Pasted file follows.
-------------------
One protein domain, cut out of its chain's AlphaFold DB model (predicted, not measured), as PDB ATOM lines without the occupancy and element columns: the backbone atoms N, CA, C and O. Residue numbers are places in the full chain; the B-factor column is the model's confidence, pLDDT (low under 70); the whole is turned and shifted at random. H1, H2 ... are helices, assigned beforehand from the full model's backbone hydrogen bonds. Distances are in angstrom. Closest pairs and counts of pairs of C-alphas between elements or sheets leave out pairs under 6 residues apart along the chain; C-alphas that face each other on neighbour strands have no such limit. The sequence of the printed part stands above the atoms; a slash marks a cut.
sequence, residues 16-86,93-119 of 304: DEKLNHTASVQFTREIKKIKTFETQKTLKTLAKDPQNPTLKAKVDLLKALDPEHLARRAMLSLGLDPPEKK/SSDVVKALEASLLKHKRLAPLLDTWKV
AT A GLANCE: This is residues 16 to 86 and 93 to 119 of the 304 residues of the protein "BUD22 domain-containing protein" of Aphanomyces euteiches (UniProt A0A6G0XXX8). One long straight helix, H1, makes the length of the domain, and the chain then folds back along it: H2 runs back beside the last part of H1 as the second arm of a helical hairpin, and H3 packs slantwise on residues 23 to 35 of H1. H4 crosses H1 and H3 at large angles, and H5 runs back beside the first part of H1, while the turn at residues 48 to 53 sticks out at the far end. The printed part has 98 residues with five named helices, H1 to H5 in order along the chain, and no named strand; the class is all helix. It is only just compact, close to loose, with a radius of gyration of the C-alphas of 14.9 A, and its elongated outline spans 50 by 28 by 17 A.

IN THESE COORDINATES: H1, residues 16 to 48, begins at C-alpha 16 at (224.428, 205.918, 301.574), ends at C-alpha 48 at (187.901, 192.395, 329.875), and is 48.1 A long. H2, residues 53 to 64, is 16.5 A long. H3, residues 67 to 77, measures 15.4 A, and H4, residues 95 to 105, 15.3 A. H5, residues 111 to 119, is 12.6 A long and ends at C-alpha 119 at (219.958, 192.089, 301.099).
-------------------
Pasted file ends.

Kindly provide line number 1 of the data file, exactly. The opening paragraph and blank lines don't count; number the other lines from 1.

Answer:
sequence, residues 16-86,93-119 of 304: DEKLNHTASVQFTREIKKIKTFETQKTLKTLAKDPQNPTLKAKVDLLKALDPEHLARRAMLSLGLDPPEKK/SSDVVKALEASLLKHKRLAPLLDTWKV